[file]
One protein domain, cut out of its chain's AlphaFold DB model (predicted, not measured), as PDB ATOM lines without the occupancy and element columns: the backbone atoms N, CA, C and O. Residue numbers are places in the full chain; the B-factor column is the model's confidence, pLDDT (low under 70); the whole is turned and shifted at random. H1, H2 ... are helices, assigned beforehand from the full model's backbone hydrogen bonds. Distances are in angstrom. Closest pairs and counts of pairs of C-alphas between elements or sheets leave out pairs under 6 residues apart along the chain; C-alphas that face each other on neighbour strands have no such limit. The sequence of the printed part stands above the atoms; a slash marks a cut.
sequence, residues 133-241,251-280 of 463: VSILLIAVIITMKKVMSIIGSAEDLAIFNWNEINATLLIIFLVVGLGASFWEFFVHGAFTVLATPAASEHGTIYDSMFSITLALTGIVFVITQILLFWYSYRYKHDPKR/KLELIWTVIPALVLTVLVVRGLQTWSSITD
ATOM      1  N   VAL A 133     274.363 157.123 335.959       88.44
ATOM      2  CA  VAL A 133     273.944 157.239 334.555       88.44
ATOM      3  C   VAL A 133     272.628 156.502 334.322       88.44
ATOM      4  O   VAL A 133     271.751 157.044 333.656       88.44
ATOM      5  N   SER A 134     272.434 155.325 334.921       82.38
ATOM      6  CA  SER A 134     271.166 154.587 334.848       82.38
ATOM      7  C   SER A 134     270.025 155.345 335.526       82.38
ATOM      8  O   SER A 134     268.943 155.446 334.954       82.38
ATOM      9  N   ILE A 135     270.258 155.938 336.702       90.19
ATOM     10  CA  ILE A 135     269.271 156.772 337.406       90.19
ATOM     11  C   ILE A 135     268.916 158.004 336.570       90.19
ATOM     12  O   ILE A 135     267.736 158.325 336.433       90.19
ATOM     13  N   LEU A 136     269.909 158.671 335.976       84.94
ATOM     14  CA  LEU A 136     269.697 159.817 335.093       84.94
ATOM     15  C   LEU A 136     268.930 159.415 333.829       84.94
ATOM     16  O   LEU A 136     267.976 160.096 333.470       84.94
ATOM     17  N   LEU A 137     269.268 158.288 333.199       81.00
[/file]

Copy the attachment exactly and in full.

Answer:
One protein domain, cut out of its chain's AlphaFold DB model (predicted, not measured), as PDB ATOM lines without the occupancy and element columns: the backbone atoms N, CA, C and O. Residue numbers are places in the full chain; the B-factor column is the model's confidence, pLDDT (low under 70); the whole is turned and shifted at random. H1, H2 ... are helices, assigned beforehand from the full model's backbone hydrogen bonds. Distances are in angstrom. Closest pairs and counts of pairs of C-alphas between elements or sheets leave out pairs under 6 residues apart along the chain; C-alphas that face each other on neighbour strands have no such limit. The sequence of the printed part stands above the atoms; a slash marks a cut.
sequence, residues 133-241,251-280 of 463: VSILLIAVIITMKKVMSIIGSAEDLAIFNWNEINATLLIIFLVVGLGASFWEFFVHGAFTVLATPAASEHGTIYDSMFSITLALTGIVFVITQILLFWYSYRYKHDPKR/KLELIWTVIPALVLTVLVVRGLQTWSSITD
ATOM      1  N   VAL A 133     274.363 157.123 335.959       88.44
ATOM      2  CA  VAL A 133     273.944 157.239 334.555       88.44
ATOM      3  C   VAL A 133     272.628 156.502 334.322       88.44
ATOM      4  O   VAL A 133     271.751 157.044 333.656       88.44
ATOM      5  N   SER A 134     272.434 155.325 334.921       82.38
ATOM      6  CA  SER A 134     271.166 154.587 334.848       82.38
ATOM      7  C   SER A 134     270.025 155.345 335.526       82.38
ATOM      8  O   SER A 134     268.943 155.446 334.954       82.38
ATOM      9  N   ILE A 135     270.258 155.938 336.702       90.19
ATOM     10  CA  ILE A 135     269.271 156.772 337.406       90.19
ATOM     11  C   ILE A 135     268.916 158.004 336.570       90.19
ATOM     12  O   ILE A 135     267.736 158.325 336.433       90.19
ATOM     13  N   LEU A 136     269.909 158.671 335.976       84.94
ATOM     14  CA  LEU A 136     269.697 159.817 335.093       84.94
ATOM     15  C   LEU A 136     268.930 159.415 333.829       84.94
ATOM     16  O   LEU A 136     267.976 160.096 333.470       84.94
ATOM     17  N   LEU A 137     269.268 158.288 333.199       81.00